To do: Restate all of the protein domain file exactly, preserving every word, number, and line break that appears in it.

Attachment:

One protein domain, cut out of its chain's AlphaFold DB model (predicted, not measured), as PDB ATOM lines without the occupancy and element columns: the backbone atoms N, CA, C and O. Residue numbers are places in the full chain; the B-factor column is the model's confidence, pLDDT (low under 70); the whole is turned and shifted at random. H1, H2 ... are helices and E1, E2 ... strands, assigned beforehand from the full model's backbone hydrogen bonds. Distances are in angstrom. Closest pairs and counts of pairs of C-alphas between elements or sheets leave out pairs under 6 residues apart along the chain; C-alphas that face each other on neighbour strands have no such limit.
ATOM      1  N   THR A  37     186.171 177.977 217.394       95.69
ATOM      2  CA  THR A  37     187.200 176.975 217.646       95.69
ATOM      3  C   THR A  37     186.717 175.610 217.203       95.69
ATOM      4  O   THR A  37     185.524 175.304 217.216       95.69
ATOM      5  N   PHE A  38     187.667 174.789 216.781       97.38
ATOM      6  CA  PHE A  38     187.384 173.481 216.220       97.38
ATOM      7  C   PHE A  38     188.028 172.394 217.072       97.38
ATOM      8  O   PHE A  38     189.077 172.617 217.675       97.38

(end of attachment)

One protein domain, cut out of its chain's AlphaFold DB model (predicted, not measured), as PDB ATOM lines without the occupancy and element columns: the backbone atoms N, CA, C and O. Residue numbers are places in the full chain; the B-factor column is the model's confidence, pLDDT (low under 70); the whole is turned and shifted at random. H1, H2 ... are helices and E1, E2 ... strands, assigned beforehand from the full model's backbone hydrogen bonds. Distances are in angstrom. Closest pairs and counts of pairs of C-alphas between elements or sheets leave out pairs under 6 residues apart along the chain; C-alphas that face each other on neighbour strands have no such limit.
ATOM      1  N   THR A  37     186.171 177.977 217.394       95.69
ATOM      2  CA  THR A  37     187.200 176.975 217.646       95.69
ATOM      3  C   THR A  37     186.717 175.610 217.203       95.69
ATOM      4  O   THR A  37     185.524 175.304 217.216       95.69
ATOM      5  N   PHE A  38     187.667 174.789 216.781       97.38
ATOM      6  CA  PHE A  38     187.384 173.481 216.220       97.38
ATOM      7  C   PHE A  38     188.028 172.394 217.072       97.38
ATOM      8  O   PHE A  38     189.077 172.617 217.675       97.38